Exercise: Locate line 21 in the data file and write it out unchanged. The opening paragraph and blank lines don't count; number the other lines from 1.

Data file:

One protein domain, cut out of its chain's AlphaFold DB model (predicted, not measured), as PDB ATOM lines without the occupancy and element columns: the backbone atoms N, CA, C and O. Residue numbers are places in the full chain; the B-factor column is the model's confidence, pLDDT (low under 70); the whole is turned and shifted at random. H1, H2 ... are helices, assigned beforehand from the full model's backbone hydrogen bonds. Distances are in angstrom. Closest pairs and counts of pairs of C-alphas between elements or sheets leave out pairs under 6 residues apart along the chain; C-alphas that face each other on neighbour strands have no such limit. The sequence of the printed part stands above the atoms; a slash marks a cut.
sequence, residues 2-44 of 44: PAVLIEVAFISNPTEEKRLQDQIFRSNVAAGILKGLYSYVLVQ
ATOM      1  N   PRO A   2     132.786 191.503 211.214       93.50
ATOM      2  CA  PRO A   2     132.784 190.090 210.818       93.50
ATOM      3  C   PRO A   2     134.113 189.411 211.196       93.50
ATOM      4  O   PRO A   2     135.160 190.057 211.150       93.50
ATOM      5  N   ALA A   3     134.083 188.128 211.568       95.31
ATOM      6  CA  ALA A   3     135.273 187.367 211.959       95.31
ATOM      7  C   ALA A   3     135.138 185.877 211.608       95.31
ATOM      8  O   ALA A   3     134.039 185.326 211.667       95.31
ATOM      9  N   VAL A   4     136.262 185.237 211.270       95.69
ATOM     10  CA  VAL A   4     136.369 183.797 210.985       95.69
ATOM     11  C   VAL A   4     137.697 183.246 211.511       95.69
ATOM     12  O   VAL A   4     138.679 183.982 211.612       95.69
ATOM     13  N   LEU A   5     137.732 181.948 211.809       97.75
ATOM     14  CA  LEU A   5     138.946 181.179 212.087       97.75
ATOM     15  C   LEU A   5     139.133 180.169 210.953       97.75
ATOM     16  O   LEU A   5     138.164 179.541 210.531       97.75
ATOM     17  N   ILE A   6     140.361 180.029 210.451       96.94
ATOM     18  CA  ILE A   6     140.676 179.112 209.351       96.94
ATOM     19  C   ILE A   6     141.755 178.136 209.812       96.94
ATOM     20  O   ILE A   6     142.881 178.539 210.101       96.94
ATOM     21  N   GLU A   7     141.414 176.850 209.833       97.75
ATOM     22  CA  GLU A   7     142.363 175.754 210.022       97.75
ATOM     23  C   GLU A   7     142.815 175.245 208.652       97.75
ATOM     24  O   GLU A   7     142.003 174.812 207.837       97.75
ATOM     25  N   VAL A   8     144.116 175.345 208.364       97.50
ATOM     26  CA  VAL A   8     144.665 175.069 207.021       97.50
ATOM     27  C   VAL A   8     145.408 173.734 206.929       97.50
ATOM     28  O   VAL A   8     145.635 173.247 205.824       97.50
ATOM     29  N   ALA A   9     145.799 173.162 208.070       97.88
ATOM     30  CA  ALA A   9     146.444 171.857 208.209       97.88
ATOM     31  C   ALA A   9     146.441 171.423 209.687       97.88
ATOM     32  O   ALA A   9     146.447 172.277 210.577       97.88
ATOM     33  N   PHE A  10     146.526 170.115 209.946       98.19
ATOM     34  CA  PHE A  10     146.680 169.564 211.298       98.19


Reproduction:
ATOM     20  O   ILE A   6     142.881 178.539 210.101       96.94